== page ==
Last day I was reading this post by bloggingisaresponsibility and I had a crazy idea. I am so excited about it that I decided to write an article to gauge people’s opinions. It’s one of those things which is either genius or completely stupid. I’m still not sure which one.
Bloggingisaresponsibility’s post talked about a psychological approach to enlightenment. The idea is that enlightenment is a mental state that can be brought about by eliminating certain tendencies in the brain. By telling people to focus on a certain object, we override some of these tendencies and create a different experience: enlightenment.
What are these tendencies that get in the way? You may be familiar with the main culprit: it’s you. The belief in a self is precisely what precludes us from experiencing a unity between us and the rest of the world. Once we perceive this unity and the self evaporates, we instantly become less selfish (“selfish” without “self” is just “ish,” after all) and our worries fade away, since we don’t have a self attached to them.
Seen in this light, enlightenment can be seen as an impairment: the removal of a certain subroutine from our brain, in this case, the self. Why aren’t people born enlightened? Well, probably because going around without a self is not the best strategy for survival. The self or the illusion of one is crucial in self-preservation. The opposite would be not-self-preservation which sounds a lot like death. So when we practice meditation we are in fact training ourselves to cripple our brains: to avoid using certain functionality that came pre-installed. We are trying to get used of all this programming that, while successful for reproduction and survival, is not effective when trying to reach happiness.
Nirvana (Photo credit: Dunechaser)
Now, there are several ways of getting rid of this programming. Continuing with the computer software analogy, I’ll say we can either do it the “hardware” way or the “software” way. Changing the software is called “meditation”: it consists of training our neural net to react to stimuli differently, avoiding the circuitry of the self. It is a lengthy process requiring years of practice, but it is relatively safe. The “hardware” way is much more straightforward: remove the undesired areas. Done.
Of course, nobody likes having a piece of brain removed. Well, nobody I know. So surgery is probably not an option. But we have a next best thing: Transcranial Magnetic Stimulation (TMS.) TMS is routinely used by neurologists to produce virtual lesions on patients. The way it works is the machine sends a magnetic pulse to a certain brain region, which becomes temporarily deactivated. This allows researchers to find out what happens if you remove certain parts of the brain, without having to actually wait for people to get injured. This is also how we recently found out that there’s a part of the brain associated with morality which, when deactivated, makes people utilitarians. Oh, and the risk involved with using TMS is very low: it can at most produce seizures in patients with some previous condition.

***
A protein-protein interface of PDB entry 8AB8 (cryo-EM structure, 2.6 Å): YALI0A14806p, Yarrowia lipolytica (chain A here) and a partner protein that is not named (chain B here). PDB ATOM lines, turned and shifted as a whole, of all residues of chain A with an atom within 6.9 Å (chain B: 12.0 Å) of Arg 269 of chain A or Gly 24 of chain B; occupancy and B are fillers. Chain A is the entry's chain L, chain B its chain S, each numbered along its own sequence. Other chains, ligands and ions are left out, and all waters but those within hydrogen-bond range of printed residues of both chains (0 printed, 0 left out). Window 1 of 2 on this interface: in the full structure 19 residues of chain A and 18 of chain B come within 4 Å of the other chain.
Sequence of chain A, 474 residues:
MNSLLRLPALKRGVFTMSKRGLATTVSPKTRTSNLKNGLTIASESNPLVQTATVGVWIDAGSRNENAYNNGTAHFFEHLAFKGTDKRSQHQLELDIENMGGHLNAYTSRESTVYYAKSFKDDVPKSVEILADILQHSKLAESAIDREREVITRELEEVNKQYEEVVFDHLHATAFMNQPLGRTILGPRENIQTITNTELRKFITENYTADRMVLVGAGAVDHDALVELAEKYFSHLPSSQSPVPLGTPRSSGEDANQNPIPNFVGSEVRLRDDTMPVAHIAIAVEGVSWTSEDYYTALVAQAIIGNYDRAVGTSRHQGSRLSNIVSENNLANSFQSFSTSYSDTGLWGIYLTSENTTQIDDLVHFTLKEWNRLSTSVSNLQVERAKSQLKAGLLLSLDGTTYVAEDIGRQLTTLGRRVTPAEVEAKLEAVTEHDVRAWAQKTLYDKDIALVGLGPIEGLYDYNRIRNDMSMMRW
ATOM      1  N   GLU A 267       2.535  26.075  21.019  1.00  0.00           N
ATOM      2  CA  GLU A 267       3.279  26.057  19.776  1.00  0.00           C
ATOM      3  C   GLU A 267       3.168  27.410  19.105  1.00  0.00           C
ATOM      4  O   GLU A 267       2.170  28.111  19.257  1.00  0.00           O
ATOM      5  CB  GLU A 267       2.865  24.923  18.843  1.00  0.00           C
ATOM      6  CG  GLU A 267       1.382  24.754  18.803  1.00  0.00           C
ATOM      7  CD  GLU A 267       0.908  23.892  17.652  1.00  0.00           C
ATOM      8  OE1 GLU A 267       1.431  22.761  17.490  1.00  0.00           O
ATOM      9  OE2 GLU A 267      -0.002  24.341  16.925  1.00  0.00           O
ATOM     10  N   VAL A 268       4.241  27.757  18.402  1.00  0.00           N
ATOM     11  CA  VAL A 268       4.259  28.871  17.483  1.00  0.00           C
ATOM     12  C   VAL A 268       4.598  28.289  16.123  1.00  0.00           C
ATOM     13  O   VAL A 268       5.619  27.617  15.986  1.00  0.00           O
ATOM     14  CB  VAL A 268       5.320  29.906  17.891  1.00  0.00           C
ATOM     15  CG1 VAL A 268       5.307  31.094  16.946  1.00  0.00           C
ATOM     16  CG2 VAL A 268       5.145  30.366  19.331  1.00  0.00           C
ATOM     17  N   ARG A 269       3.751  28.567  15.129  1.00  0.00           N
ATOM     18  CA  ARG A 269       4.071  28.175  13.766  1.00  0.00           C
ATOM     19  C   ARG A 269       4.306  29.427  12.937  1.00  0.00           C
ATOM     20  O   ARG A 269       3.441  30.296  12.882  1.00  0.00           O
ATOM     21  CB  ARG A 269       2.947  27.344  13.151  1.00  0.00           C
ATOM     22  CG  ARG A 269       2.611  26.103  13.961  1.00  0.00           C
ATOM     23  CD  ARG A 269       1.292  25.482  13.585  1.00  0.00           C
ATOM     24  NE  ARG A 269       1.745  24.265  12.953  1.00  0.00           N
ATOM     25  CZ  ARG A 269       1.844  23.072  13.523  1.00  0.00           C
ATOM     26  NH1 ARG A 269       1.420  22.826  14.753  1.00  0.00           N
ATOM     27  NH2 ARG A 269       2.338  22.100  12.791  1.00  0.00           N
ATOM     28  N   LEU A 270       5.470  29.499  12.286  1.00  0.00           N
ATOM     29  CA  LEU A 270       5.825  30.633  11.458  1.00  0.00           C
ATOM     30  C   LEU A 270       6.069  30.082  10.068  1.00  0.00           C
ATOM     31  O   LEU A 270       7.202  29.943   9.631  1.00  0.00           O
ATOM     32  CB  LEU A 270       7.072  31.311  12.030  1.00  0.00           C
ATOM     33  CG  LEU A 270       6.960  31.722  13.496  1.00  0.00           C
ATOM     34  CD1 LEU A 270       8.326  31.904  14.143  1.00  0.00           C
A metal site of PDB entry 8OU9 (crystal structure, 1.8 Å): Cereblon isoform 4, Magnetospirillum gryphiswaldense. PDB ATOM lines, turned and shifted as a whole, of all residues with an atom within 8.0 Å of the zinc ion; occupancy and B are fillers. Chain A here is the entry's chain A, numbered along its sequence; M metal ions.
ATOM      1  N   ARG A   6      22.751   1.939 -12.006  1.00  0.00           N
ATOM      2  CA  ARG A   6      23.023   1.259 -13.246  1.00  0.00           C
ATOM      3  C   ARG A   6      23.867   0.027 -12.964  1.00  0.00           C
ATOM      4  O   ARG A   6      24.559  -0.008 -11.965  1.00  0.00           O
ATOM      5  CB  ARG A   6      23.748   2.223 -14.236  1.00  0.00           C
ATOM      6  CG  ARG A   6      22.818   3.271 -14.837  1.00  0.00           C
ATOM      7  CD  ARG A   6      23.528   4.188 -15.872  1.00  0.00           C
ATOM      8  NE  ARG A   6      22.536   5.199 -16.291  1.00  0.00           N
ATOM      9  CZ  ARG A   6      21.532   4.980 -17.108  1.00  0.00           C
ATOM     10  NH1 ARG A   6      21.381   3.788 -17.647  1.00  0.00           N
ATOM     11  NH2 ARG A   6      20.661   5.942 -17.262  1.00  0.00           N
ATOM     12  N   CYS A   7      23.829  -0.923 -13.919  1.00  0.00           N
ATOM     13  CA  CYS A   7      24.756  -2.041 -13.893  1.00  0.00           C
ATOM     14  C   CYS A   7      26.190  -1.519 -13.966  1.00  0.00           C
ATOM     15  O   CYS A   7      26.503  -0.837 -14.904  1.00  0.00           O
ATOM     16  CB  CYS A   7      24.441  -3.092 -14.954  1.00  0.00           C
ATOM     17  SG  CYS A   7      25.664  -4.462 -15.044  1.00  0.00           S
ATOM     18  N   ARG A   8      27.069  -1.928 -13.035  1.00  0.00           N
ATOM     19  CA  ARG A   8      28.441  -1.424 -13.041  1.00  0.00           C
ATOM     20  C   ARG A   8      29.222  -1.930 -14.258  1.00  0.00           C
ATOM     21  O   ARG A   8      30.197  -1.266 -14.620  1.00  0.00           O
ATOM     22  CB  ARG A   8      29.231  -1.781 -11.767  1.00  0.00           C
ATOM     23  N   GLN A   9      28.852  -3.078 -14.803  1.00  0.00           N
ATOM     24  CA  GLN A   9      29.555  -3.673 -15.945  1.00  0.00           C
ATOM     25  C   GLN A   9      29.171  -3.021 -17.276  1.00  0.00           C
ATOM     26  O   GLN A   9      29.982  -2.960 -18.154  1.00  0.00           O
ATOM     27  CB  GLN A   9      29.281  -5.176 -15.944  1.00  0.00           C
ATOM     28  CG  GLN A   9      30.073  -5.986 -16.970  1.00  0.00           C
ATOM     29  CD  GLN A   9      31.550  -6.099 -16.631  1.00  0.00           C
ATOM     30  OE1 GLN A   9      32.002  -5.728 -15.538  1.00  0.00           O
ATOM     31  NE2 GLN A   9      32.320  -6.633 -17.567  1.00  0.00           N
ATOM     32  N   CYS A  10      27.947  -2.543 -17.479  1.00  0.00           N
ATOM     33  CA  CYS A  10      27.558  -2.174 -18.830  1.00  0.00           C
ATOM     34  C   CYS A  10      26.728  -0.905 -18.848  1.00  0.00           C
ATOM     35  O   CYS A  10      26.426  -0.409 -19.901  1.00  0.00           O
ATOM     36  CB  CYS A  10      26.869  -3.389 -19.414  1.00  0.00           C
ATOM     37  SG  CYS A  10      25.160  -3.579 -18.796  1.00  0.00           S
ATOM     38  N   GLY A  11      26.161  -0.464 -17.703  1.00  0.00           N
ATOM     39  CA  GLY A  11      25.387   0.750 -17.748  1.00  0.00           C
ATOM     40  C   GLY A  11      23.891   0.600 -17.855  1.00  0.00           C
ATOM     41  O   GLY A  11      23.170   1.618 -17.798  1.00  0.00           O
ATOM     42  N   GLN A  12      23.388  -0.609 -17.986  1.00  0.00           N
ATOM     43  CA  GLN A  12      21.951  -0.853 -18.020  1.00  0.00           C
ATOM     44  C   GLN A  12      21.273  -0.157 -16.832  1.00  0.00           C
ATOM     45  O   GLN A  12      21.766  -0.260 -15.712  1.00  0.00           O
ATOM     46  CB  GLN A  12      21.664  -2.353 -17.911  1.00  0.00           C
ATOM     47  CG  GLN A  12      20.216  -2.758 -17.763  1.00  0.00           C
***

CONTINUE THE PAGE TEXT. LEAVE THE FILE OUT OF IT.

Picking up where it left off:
So I did some research and found out that researchers have already found candidate areas for where the self is located. We have a map. Therefore, all we have to do is configure our TMS to deactivate those areas and there you go! No self. Enlightenment with a button.
Transcranial magnetic stimulation uses magnetism to safely stimulate or inhibit parts of the brain. (Photo credit: Wikipedia)
A unit costs around 25,000 dollars. I’m seriously tempted to buy one.
So why would this be so awesome? Well, for one, you’d be able to reach enlightenment without years of mediation. That’s something. Also, you wouldn’t have to take anyone’s word for it. For example, one of the things that keeps me from fully pursuing meditation is a lack of conviction. Yes, people keep telling you that you’ll reach Nirvana. But these people have spent their whole lives trying: of course they won’t tell you that it’s not worth the trouble! Can you imagine? “Spent my whole life doing eight hours of meditation per day. Reached Nirvana. Wasn’t as great as I thought.” Maybe some monks tell themselves they’ve reached Nirvana without having done so.
Buddhists always emphasize their religion is “experimental” because you can go and see for yourself. The catch is, you need to spend years training your mind before you can. After you spent so many years, you’re probably quite invested in the idea of enlightenment or you wouldn’t have done it in the first place. So, when deciding whether to start, I have to take their word for it. And I don’t like taking people’s word for stuff.
But this way, I wouldn’t have to! It’s the perfect shortcut. It fits perfectly with my scientifically-minded persona. Build a machine. Test it. Test it again. Tweak it. Test it. Reach enlightenment. There.
And then, all I need to do is sell it or rent it or give it away and the whole world can become enlightened. Can you imagine? A world of selfless, generous people? A world of happy people? A world of people full of empathy?
So, should I launch a Kickstarter campaign and start building the monster?
Or should I get myself checked?